With 2020 already set to leave a fraught legacy, what’s to become of the American family?
As it turns out, the situation may not be so dire.
This year’s American Family Survey sheds some light onto how exactly the nation’s families are being affected by a global pandemic, a heightened awareness of racial tensions and a contentious election year — and the findings revealed many positives.
The last few weeks of the year are often filled with self-reflection and pondering what the new year may bring. Though there may be many aspects of 2020 that are happily left in the dust, all would do well to consider these responses when striving to make improvements for the future.
Parents overwhelmingly don’t want their children to pursue a career in politics.
The survey found that 90% of American parents would rather their child not become a politician — a marked difference from the parents of generations past. AFS report co-author Jeremy Pope says the huge percentage change reflects how honorable parents feel politics is — that is to say, not very.
That said, more racial minorities believe their children could one day be president than white parents do.
Though seemingly split on just about every other issue, Americans were pretty undivided when it came to their opinion of pandemic relief checks.
A nearly equal 72% of Republicans and 77% of Democrats found the checks to their families helpful, while an even more equal 66% of Republicans and 67% of Democrats approved of the federal government helping out small businesses.
Husbands and wives are split on their opinions regarding how evenly they divide household chores.
Men tend to think they do about 50% of the work, while women say their husbands really do only about 35% of the chores. Additionally, more men than women struggle to balance work and family life, as well as feel like they’re failing as parents.
Good news, though: 56% of Americans feel their appreciation for their spouse has grown during the pandemic.
Families are growing stronger, with respondents reporting less tension and saying their commitment to their spouse or partner has deepened. That said, how kids fare during the pandemic will depend on how much parents are able to invest time and resources into them.
Race is also becoming more prevalent in family dynamics.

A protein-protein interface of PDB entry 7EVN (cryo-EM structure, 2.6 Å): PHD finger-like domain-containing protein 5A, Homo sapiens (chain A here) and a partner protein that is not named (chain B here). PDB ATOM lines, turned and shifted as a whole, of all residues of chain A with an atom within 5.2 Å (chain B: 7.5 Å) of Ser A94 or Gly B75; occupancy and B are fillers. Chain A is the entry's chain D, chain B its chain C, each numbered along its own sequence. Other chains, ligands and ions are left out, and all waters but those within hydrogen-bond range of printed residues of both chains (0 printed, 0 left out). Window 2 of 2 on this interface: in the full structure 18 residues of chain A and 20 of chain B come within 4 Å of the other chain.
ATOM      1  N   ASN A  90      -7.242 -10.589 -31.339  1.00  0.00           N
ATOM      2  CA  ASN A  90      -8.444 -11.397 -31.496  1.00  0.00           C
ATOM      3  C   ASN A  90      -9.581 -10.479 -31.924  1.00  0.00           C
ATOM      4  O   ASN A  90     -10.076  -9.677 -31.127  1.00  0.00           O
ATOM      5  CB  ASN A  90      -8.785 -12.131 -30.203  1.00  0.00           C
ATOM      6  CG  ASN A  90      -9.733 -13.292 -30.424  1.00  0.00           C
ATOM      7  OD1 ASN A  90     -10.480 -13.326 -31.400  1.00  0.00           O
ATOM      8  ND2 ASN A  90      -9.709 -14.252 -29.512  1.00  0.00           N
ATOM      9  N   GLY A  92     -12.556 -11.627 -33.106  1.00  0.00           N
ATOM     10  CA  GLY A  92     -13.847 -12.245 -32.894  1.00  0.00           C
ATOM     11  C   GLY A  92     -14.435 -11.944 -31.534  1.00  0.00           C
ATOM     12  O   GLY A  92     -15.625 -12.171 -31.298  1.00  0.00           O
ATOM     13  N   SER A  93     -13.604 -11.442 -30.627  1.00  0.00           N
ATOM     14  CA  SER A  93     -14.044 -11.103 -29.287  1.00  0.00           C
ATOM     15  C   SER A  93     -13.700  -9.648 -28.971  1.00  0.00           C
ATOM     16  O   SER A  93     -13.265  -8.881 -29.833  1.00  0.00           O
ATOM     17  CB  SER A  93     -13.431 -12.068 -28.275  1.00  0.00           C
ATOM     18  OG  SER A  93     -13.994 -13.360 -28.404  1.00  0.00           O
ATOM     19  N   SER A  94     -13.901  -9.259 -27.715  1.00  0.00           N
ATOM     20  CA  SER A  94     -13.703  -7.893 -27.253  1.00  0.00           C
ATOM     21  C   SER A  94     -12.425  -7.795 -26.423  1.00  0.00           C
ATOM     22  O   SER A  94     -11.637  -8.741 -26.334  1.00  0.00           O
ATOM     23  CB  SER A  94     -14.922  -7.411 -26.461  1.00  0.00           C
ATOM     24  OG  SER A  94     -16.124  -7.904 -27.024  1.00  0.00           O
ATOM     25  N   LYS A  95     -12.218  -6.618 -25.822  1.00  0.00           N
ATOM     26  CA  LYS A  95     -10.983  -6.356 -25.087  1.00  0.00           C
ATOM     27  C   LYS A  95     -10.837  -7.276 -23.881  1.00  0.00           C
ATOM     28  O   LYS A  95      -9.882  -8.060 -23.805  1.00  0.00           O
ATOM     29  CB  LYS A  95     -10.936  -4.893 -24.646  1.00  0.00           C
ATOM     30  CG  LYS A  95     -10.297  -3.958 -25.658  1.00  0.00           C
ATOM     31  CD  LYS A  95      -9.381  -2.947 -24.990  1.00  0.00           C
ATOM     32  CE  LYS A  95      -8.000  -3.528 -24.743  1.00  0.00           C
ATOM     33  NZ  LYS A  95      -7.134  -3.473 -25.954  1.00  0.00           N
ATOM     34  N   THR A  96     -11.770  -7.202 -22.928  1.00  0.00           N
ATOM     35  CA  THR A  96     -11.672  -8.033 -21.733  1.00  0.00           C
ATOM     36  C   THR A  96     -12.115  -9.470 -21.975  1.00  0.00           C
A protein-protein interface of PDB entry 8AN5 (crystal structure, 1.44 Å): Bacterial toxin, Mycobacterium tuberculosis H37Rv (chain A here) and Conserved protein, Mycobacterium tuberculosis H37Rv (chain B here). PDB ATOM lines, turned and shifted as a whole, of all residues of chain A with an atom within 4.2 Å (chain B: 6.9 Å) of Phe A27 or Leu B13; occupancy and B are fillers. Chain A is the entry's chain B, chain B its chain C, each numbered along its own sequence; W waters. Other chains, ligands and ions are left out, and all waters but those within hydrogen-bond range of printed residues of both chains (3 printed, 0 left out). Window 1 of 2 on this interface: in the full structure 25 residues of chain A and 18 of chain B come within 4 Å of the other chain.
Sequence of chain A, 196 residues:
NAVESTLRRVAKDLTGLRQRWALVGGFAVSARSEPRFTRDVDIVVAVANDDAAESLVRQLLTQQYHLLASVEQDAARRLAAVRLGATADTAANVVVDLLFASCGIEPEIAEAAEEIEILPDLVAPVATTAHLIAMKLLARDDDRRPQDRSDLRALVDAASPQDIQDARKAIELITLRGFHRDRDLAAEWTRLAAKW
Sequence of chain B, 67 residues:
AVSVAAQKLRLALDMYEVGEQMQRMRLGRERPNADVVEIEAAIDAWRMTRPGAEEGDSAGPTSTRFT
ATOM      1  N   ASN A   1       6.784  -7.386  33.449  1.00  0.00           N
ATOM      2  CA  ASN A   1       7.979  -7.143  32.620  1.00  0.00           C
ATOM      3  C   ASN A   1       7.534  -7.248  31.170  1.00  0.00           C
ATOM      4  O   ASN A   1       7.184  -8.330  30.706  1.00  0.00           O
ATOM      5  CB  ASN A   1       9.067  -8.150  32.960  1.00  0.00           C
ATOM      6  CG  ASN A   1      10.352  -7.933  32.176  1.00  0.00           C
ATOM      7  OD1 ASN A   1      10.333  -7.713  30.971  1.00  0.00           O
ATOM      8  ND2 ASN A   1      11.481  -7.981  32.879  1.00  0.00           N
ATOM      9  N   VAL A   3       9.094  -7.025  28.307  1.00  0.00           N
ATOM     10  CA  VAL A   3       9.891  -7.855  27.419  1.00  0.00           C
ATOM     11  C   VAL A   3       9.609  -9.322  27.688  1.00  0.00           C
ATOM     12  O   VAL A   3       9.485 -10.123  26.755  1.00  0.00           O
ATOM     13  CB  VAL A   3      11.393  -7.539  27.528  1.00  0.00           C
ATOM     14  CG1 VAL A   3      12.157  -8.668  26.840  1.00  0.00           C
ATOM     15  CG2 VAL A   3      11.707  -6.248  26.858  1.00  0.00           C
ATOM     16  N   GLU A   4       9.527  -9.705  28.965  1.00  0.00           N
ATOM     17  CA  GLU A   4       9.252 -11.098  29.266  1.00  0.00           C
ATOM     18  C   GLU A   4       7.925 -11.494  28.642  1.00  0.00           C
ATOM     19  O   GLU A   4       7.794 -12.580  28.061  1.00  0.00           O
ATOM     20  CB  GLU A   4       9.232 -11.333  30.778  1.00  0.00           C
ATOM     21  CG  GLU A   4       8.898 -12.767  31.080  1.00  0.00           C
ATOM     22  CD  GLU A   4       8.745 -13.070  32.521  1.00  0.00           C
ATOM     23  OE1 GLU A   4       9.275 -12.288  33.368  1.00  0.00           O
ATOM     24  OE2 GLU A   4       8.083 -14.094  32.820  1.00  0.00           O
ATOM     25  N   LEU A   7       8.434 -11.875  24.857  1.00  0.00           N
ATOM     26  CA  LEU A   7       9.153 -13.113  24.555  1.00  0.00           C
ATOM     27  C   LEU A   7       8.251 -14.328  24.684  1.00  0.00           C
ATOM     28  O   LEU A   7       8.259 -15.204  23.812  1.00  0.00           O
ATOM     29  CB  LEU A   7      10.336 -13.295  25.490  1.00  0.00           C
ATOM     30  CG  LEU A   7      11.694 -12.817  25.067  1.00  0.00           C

The AFS showed that 76% of Republicans and 77% of Democrats have discussed Black Lives Matter or police brutality with their family.
The pandemic actually hasn’t had much of an effect on loneliness — it’s more about your life situation.
Those experiencing difficulty in their relationship (like separation from a spouse) or those not in a relationship reported higher levels of loneliness than those in a stable relationship.
A huge, partisan divide exists among Americans over whether they agree with the statement, “Black families face obstacles that white families don’t.”
Interestingly, nonwhite Democrats were less likely to agree with the above statement than white Democrats, whereas nonwhite Republicans were more likely to agree with it than white Republicans.
And finally, more Americans are concerned about the odds of success for their sons than they are for their daughters — but they may not be willing to admit it.
When asked generally about their children becoming successful adults, parents were concerned about all their children equally. But when asked separately about their sons and daughters, more expressed worries about their sons than their daughters.
Through ups and down, the family remains the heart and soul of America. Getting a better idea of what’s happening in the family gives us a picture of what’s happening in the country.
These insights should provide Americans with the groundwork to make an impact in the most important space: the home.
Certainly, there’s always room for improvement and change. But based on this year’s findings, things could be a lot worse.
A strong future starts and ends with a strong family.